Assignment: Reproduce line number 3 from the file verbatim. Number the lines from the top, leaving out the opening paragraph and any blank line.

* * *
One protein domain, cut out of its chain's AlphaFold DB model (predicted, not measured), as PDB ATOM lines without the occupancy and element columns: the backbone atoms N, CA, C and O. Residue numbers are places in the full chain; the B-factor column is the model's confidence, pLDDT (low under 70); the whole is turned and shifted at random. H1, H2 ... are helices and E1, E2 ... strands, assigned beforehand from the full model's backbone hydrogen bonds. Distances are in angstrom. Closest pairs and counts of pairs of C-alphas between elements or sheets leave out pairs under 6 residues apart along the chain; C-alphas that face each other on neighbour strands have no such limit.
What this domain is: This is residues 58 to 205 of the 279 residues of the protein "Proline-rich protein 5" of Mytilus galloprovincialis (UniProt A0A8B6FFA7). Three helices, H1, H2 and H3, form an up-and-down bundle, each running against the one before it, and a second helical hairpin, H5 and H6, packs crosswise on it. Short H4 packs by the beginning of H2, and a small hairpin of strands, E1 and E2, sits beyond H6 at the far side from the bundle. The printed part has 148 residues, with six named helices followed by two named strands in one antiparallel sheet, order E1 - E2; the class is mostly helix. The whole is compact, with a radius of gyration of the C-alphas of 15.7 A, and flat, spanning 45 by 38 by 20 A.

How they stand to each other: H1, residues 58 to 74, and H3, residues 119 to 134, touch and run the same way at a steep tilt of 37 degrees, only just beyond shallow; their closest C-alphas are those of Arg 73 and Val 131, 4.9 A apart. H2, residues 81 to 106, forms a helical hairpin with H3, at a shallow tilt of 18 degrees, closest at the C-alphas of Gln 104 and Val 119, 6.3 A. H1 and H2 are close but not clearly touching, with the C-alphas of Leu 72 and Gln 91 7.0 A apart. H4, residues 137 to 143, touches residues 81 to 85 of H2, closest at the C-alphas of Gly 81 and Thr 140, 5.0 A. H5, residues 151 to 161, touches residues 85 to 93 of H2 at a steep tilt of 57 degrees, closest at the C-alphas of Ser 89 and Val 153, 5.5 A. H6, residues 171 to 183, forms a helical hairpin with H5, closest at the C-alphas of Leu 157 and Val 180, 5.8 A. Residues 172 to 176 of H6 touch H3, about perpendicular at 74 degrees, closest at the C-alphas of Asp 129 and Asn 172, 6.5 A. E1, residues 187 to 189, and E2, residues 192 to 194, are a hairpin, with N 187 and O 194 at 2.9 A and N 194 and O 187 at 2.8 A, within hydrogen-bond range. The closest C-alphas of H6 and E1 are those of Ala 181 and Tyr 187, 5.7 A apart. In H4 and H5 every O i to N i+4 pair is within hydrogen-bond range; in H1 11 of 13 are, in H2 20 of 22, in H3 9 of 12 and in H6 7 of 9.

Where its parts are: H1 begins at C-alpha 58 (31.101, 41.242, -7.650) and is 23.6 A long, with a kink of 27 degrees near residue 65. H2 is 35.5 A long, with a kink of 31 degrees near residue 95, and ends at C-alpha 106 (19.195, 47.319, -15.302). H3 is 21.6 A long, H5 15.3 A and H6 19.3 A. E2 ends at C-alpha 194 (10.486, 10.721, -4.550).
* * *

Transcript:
Where its parts are: H1 begins at C-alpha 58 (31.101, 41.242, -7.650) and is 23.6 A long, with a kink of 27 degrees near residue 65. H2 is 35.5 A long, with a kink of 31 degrees near residue 95, and ends at C-alpha 106 (19.195, 47.319, -15.302). H3 is 21.6 A long, H5 15.3 A and H6 19.3 A. E2 ends at C-alpha 194 (10.486, 10.721, -4.550).